Lidge sharp in bullpen session

Lidge sharp in bullpen session
February 24, 2012, 9:26 pm
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VIERA, Fla. -- There was a time, earlier in his career, when Brad Lidge would show up for his first bullpen session of spring training, reach back and fire off as many max-effort pitches as his arm could handle.

Somewhere along the way, perhaps after he had dealt with some early-season arm injuries, Lidge came to realize there might be a better way to prepare himself at spring training.

"I think I had different approaches when I was younger. I tried to come in and build arm strength, the hell with location a lot of times," he said. "But at this point in my career, I know for me it's wise to start with location and then try to tack on the arm strength after that. And I think that's probably true for most people. Sometimes it just takes a few injuries to let you know that's definitely the way to go."

Now injury-free and secure enough to know he's not trying to win a job on the first day of camp, Lidge is putting his smarter approach to work. His bullpen session this morning was perhaps the sharpest one thrown by any member of the Nationals' pitching staff.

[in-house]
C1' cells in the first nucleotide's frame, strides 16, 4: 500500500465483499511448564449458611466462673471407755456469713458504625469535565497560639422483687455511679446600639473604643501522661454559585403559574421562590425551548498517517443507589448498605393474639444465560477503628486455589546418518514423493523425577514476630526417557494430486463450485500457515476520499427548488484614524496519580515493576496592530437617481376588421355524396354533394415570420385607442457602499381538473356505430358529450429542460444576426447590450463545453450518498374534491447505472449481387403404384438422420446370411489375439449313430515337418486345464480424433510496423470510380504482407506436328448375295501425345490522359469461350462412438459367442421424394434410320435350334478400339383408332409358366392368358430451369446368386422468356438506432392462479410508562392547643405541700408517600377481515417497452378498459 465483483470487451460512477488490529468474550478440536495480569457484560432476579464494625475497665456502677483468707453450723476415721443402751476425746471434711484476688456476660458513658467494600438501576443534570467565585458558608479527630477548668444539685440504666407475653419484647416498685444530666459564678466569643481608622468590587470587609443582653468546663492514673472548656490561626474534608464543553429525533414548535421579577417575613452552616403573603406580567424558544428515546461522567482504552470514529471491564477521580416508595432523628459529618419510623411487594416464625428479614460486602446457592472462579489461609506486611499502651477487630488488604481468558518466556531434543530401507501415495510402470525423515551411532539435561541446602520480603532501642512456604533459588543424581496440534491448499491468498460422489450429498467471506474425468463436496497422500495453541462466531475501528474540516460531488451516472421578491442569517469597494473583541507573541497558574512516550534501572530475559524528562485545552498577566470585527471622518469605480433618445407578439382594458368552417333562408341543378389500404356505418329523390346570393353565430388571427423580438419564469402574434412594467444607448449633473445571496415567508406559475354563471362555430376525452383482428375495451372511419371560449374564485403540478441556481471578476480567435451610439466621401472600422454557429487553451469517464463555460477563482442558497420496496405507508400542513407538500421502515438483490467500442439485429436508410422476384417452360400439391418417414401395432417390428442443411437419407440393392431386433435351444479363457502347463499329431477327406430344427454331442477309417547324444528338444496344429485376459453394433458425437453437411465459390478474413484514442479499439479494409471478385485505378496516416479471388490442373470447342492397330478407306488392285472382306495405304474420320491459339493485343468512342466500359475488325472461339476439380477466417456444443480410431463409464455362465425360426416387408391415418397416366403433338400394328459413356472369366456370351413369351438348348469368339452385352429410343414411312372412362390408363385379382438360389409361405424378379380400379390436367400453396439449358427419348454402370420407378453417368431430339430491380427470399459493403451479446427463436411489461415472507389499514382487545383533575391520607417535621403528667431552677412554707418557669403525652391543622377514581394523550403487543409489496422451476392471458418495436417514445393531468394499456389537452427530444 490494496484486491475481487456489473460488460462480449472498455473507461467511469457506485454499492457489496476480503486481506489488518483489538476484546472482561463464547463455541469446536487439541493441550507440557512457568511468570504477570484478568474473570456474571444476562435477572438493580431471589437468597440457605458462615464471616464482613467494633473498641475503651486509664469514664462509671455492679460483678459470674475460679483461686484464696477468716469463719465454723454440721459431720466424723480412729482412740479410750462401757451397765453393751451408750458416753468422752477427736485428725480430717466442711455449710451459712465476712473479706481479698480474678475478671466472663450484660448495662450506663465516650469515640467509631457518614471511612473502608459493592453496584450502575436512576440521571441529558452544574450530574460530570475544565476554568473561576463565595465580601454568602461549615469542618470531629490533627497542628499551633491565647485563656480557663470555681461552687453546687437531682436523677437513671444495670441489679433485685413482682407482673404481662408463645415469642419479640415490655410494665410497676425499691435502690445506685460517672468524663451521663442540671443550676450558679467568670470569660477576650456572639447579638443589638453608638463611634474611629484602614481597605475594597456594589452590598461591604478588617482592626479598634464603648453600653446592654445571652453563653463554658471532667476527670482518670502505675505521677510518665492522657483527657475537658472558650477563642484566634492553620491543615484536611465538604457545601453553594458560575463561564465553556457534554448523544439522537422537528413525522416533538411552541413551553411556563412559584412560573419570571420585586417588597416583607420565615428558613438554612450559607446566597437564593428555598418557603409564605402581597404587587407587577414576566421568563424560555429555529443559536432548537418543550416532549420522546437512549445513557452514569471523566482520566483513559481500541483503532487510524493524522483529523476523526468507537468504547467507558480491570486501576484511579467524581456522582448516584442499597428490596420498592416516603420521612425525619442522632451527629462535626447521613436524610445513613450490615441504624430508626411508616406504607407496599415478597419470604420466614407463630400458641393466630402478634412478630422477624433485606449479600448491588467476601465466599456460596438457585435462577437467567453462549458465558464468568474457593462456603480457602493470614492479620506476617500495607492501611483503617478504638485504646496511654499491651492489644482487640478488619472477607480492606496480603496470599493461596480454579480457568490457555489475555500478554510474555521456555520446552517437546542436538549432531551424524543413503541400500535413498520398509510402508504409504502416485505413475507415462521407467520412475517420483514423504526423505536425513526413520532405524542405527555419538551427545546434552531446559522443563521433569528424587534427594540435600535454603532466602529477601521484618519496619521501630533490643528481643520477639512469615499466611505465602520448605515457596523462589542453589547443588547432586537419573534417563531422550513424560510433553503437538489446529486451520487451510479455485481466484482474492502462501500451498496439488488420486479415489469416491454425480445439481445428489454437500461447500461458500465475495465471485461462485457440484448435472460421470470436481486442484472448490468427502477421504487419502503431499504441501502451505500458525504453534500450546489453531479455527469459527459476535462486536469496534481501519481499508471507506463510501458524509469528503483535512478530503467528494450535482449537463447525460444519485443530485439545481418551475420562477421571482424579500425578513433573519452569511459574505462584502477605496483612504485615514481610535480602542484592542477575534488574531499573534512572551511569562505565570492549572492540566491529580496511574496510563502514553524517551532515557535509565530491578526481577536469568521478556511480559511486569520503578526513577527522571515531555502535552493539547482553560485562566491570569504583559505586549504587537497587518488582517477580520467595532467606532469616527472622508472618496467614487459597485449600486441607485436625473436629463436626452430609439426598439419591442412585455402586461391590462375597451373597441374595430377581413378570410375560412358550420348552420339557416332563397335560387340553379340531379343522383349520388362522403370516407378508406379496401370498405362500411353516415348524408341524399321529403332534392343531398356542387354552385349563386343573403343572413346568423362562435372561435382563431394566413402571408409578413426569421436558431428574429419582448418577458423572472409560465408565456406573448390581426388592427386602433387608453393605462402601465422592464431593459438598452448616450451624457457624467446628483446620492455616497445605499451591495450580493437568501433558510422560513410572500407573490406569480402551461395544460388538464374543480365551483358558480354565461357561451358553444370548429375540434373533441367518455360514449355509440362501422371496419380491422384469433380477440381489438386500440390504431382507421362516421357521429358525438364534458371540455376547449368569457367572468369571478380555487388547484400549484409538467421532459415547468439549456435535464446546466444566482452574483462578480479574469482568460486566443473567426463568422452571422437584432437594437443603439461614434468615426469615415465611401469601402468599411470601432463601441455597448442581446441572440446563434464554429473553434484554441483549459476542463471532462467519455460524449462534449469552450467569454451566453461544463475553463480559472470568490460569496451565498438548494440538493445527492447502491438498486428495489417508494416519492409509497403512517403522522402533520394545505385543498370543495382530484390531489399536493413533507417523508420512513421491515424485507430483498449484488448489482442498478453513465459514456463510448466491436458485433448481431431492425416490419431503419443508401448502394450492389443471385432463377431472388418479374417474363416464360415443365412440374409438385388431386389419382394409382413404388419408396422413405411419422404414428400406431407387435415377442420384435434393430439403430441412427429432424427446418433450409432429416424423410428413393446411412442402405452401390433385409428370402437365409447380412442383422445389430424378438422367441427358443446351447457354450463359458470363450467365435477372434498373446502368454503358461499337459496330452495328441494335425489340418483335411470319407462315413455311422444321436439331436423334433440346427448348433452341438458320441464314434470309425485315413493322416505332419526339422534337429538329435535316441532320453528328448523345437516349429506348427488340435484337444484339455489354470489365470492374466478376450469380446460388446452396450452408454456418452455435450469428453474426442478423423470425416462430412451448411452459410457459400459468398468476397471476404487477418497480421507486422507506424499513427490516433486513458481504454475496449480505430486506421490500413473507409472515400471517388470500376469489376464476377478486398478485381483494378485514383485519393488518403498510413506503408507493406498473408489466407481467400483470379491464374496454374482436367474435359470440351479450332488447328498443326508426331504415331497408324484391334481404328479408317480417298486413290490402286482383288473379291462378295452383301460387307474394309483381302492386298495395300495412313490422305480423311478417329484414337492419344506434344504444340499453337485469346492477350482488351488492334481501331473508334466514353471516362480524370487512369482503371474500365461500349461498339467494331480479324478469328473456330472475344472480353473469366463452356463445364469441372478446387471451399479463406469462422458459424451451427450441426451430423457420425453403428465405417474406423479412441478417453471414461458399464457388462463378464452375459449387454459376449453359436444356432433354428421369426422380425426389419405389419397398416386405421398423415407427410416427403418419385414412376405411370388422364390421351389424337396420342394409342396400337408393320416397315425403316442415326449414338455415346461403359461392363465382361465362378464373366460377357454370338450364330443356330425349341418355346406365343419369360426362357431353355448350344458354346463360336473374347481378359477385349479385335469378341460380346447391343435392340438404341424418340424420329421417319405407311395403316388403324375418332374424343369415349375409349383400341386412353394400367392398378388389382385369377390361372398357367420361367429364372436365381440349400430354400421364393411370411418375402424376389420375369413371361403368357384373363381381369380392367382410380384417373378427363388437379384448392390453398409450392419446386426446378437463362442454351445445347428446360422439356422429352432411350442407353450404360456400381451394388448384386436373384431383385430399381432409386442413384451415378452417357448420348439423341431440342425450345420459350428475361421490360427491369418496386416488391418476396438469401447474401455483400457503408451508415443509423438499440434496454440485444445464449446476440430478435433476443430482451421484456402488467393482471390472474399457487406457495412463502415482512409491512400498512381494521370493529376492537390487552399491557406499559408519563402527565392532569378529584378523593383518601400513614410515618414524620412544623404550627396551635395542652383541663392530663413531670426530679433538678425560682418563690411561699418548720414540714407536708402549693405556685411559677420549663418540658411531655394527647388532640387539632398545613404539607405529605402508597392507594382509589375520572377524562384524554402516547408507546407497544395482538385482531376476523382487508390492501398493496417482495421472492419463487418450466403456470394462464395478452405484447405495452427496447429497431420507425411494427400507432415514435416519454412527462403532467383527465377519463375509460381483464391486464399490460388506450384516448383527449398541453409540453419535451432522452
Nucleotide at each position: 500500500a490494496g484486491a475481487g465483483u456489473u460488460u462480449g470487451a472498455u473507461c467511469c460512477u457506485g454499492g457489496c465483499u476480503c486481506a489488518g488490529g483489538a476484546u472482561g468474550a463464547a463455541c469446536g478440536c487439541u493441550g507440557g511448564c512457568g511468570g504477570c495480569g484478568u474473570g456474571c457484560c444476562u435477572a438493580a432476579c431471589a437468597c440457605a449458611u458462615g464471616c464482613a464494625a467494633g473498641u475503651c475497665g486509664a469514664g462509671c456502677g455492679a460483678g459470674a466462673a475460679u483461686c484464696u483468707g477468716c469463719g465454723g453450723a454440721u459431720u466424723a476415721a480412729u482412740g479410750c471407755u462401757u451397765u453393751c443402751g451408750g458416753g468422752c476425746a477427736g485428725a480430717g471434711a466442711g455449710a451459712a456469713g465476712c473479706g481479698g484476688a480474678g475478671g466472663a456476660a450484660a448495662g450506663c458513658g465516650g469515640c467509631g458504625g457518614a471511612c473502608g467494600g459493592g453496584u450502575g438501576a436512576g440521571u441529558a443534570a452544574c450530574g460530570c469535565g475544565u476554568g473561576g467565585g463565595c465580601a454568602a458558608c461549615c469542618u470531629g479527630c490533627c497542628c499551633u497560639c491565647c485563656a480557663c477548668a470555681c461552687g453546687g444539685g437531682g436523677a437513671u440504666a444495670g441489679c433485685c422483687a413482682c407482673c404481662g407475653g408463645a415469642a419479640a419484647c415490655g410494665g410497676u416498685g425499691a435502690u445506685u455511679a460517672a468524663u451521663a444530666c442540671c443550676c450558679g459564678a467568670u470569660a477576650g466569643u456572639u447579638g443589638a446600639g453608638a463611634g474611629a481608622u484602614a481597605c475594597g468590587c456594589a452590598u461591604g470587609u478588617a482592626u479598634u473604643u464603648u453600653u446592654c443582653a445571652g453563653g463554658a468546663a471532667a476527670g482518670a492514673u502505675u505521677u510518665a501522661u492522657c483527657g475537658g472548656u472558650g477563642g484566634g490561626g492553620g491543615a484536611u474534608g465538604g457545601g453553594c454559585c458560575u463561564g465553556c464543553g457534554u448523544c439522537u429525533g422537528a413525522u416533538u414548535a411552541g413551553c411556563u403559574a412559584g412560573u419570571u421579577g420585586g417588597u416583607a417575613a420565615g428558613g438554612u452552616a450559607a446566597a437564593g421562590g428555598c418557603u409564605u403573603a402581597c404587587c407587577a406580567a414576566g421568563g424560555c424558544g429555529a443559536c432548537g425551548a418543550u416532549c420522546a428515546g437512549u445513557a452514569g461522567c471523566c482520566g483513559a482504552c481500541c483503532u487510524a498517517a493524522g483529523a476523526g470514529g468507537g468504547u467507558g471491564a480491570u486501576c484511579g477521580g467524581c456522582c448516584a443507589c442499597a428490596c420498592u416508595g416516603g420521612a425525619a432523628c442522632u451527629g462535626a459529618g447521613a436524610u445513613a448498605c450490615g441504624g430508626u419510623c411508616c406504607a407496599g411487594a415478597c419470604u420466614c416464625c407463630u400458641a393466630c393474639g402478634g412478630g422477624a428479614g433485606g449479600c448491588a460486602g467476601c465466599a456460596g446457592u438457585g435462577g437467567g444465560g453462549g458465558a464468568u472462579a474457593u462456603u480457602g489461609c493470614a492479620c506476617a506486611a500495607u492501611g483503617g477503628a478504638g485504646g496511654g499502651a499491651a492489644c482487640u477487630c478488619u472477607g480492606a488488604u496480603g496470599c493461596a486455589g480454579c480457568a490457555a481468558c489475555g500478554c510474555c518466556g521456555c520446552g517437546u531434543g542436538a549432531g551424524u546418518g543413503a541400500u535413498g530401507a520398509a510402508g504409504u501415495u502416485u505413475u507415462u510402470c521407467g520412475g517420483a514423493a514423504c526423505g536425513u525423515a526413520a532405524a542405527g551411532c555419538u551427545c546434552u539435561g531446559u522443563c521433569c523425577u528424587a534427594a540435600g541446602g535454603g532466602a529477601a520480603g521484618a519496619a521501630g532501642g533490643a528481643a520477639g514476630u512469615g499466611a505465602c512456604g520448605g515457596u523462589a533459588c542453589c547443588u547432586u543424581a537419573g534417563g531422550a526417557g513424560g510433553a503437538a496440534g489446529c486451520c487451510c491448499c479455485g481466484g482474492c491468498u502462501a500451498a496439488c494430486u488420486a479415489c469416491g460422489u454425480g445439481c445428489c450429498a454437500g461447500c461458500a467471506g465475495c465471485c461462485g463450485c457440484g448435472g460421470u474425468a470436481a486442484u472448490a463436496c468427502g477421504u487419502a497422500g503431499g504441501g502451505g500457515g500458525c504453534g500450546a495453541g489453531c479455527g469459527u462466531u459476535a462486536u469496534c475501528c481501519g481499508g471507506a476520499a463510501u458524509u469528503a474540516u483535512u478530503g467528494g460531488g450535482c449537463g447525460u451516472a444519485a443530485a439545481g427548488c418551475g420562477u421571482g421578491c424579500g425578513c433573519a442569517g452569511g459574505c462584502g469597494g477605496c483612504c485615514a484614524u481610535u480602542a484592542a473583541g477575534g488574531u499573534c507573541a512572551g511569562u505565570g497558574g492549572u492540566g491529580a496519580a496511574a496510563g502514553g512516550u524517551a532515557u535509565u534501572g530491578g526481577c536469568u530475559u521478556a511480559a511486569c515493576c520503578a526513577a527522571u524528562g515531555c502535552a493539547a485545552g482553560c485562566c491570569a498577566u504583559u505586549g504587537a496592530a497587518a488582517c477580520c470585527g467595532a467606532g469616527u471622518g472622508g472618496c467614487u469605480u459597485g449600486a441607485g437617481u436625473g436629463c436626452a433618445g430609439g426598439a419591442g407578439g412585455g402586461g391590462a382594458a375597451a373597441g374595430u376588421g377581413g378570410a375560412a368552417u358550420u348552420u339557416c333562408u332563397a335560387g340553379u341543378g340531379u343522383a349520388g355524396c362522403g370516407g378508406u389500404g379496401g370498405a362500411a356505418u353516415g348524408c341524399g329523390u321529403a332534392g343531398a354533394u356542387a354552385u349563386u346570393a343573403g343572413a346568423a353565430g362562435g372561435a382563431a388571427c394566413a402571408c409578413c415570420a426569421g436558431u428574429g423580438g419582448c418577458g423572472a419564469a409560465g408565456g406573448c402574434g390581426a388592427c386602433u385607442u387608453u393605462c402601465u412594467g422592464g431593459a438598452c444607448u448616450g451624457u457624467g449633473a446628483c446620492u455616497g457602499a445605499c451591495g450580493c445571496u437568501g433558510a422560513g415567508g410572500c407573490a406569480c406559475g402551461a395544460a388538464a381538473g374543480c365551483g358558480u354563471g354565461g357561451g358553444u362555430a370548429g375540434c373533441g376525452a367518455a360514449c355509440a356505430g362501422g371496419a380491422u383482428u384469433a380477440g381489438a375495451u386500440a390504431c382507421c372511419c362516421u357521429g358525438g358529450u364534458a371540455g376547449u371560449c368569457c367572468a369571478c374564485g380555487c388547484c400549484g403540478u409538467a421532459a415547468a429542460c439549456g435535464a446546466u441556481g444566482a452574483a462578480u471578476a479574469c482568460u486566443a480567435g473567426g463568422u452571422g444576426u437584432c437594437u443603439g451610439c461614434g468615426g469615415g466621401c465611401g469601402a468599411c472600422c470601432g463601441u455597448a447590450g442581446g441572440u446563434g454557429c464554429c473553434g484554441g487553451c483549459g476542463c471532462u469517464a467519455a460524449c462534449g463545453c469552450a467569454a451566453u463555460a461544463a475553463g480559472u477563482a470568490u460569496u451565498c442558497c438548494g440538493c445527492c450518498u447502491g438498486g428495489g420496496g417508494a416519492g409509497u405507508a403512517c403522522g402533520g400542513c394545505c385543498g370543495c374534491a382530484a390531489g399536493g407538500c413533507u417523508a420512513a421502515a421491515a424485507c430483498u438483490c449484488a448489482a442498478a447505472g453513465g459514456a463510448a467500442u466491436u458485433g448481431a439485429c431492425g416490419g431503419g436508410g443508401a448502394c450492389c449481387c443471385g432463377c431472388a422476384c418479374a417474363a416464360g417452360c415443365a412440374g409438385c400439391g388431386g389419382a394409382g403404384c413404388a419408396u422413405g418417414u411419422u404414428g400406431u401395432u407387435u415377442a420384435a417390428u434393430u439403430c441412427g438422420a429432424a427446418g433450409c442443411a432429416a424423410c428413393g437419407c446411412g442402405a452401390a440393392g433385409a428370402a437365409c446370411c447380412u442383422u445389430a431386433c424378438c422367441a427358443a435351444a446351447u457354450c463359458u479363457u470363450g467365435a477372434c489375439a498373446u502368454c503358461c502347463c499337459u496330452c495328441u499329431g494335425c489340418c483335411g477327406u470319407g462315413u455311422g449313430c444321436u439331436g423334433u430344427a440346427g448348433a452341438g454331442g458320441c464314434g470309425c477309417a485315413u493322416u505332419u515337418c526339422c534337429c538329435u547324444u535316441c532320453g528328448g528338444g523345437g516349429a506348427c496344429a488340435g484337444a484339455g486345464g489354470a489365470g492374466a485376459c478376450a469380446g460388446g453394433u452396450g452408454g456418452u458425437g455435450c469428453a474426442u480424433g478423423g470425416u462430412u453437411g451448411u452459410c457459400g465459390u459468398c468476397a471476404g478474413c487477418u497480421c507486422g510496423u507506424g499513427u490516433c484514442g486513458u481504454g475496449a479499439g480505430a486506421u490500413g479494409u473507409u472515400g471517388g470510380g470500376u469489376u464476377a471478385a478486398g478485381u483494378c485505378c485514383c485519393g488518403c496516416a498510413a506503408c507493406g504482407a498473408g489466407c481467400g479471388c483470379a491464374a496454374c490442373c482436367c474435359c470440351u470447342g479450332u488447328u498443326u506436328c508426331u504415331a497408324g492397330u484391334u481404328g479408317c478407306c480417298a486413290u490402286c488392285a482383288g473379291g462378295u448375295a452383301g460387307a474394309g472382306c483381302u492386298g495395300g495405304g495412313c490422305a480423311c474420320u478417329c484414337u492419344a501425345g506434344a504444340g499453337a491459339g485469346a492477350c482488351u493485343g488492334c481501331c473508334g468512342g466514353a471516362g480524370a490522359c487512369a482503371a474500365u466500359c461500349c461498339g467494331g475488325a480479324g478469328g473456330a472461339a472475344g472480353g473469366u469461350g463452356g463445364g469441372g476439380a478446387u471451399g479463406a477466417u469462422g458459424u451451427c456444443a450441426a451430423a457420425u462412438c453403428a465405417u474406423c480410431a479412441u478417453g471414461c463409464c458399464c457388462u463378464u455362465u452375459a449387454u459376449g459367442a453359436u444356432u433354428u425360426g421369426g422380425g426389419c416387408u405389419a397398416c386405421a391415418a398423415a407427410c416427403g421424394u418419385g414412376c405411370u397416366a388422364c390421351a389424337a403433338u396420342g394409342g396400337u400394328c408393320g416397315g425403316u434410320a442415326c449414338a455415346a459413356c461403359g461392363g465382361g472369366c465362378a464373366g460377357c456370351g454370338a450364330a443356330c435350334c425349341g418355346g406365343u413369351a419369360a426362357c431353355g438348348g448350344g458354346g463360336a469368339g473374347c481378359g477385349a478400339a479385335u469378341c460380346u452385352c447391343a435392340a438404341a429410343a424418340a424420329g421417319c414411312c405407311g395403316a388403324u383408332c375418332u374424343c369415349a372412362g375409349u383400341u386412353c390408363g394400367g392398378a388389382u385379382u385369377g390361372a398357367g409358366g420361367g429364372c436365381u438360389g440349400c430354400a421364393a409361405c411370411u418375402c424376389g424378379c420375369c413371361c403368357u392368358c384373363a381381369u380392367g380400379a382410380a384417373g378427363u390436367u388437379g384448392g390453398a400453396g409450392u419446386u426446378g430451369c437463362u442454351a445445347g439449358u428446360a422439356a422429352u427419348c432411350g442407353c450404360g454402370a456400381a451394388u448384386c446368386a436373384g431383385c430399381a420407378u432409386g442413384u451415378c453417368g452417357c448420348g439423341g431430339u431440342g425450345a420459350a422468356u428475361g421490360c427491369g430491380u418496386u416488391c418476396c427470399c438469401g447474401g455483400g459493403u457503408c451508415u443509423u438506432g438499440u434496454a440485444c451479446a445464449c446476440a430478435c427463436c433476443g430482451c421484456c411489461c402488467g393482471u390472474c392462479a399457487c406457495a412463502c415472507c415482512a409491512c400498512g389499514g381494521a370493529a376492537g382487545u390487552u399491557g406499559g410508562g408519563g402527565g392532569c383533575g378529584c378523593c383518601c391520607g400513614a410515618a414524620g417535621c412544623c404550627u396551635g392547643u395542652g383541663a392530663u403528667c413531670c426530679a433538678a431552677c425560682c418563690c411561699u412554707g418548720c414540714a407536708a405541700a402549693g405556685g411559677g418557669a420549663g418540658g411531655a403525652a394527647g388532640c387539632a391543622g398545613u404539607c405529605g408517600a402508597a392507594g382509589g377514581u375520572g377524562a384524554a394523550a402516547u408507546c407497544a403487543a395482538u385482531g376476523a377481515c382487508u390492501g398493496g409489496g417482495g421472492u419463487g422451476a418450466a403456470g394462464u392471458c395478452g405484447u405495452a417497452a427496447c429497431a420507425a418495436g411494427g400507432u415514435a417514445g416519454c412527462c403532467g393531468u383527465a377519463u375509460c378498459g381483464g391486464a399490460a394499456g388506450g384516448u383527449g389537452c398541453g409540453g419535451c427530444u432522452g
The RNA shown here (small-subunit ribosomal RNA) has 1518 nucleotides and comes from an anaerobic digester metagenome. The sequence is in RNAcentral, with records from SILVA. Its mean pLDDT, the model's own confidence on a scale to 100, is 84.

Lidge, 35, wasn't lighting up the radar gun -- actually, there are no velocity readings at these throwing sessions -- but his command was pinpoint. He was hitting his catcher's target on both fastballs and sliders with a frequency not usually seen during these workouts.

"I'd say it was solid," he said. "I like to kind of ramp it up slow, so those first couple of outings are probably going to be where I'm really working on hitting those spots, which is what I was trying to do today. So far, so good. Everything feels real solid."

Signed this winter to a one-year, 1 million contract with incentives after spending the last four seasons with the Phillies (most of that time as their closer), Lidge is expected to serve as a setup man with the Nationals, pitching the seventh or eighth inning in front of Tyler Clippard and Drew Storen.

"He knows what he needs to do to get ready," manager Davey Johnson said. "I'm not concerned with him at all. We all know what he can do and what he's capable of doing."